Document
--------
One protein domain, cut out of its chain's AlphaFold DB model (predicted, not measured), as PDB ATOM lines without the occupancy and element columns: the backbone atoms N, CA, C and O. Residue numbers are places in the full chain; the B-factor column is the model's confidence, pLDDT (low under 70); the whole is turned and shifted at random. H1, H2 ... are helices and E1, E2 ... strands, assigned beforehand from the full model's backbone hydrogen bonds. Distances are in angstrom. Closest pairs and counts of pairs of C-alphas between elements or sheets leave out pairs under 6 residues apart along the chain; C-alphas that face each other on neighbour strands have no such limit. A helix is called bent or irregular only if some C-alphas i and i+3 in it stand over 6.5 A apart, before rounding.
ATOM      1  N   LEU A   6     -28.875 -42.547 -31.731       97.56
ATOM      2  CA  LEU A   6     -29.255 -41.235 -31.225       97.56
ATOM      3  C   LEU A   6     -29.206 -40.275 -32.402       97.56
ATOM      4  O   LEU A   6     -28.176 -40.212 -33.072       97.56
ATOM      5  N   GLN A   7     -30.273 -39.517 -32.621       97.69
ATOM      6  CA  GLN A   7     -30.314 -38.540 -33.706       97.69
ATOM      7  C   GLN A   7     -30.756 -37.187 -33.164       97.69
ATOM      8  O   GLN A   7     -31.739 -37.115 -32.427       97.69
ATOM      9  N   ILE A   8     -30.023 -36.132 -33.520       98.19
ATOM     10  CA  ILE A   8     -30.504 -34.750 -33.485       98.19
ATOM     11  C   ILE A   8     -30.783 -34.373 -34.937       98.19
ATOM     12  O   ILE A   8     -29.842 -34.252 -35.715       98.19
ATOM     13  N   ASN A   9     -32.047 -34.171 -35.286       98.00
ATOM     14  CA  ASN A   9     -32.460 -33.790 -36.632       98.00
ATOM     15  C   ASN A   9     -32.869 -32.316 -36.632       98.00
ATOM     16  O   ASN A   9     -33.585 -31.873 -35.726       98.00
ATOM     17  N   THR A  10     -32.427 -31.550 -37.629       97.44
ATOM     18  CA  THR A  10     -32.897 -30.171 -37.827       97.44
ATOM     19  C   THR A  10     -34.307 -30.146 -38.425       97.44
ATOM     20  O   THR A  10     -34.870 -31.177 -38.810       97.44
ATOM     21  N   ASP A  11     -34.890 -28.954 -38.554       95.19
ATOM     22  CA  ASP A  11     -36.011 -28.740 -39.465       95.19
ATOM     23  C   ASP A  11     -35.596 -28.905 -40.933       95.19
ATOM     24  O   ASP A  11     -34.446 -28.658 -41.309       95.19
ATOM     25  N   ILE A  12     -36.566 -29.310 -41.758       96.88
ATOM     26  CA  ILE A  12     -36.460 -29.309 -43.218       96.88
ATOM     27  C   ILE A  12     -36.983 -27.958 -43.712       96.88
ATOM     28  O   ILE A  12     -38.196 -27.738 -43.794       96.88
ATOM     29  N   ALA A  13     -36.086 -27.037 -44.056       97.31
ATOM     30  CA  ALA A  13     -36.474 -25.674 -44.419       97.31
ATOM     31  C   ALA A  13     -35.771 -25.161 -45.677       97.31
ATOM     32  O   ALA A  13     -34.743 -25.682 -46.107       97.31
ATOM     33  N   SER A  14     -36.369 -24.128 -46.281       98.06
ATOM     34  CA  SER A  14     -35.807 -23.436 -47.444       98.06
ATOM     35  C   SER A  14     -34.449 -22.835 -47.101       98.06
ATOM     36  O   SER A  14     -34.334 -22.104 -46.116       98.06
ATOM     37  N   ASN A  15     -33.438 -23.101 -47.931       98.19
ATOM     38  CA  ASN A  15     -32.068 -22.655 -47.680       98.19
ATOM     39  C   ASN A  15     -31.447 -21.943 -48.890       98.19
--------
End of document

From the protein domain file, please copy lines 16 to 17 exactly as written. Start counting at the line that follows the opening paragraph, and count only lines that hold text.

ATOM     16  O   ASN A   9     -33.585 -31.873 -35.726       98.00
ATOM     17  N   THR A  10     -32.427 -31.550 -37.629       97.44